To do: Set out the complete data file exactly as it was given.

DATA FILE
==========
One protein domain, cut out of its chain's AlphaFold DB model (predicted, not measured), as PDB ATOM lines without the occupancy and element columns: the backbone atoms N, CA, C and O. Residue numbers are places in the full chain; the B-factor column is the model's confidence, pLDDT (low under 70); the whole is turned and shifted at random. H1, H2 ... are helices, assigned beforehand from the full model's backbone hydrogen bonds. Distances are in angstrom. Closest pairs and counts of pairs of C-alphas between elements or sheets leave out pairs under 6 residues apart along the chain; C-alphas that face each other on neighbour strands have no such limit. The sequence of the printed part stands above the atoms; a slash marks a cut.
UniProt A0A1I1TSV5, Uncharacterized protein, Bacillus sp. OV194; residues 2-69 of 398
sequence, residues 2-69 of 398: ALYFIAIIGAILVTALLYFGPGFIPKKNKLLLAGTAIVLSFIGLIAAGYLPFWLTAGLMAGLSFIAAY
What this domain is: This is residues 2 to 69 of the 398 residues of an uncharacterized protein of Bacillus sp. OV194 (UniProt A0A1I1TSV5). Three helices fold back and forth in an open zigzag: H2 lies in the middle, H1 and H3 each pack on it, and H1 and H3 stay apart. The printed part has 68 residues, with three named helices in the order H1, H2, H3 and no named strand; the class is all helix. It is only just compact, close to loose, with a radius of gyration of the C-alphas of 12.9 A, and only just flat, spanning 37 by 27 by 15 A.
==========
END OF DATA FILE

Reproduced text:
One protein domain, cut out of its chain's AlphaFold DB model (predicted, not measured), as PDB ATOM lines without the occupancy and element columns: the backbone atoms N, CA, C and O. Residue numbers are places in the full chain; the B-factor column is the model's confidence, pLDDT (low under 70); the whole is turned and shifted at random. H1, H2 ... are helices, assigned beforehand from the full model's backbone hydrogen bonds. Distances are in angstrom. Closest pairs and counts of pairs of C-alphas between elements or sheets leave out pairs under 6 residues apart along the chain; C-alphas that face each other on neighbour strands have no such limit. The sequence of the printed part stands above the atoms; a slash marks a cut.
UniProt A0A1I1TSV5, Uncharacterized protein, Bacillus sp. OV194; residues 2-69 of 398
sequence, residues 2-69 of 398: ALYFIAIIGAILVTALLYFGPGFIPKKNKLLLAGTAIVLSFIGLIAAGYLPFWLTAGLMAGLSFIAAY
What this domain is: This is residues 2 to 69 of the 398 residues of an uncharacterized protein of Bacillus sp. OV194 (UniProt A0A1I1TSV5). Three helices fold back and forth in an open zigzag: H2 lies in the middle, H1 and H3 each pack on it, and H1 and H3 stay apart. The printed part has 68 residues, with three named helices in the order H1, H2, H3 and no named strand; the class is all helix. It is only just compact, close to loose, with a radius of gyration of the C-alphas of 12.9 A, and only just flat, spanning 37 by 27 by 15 A.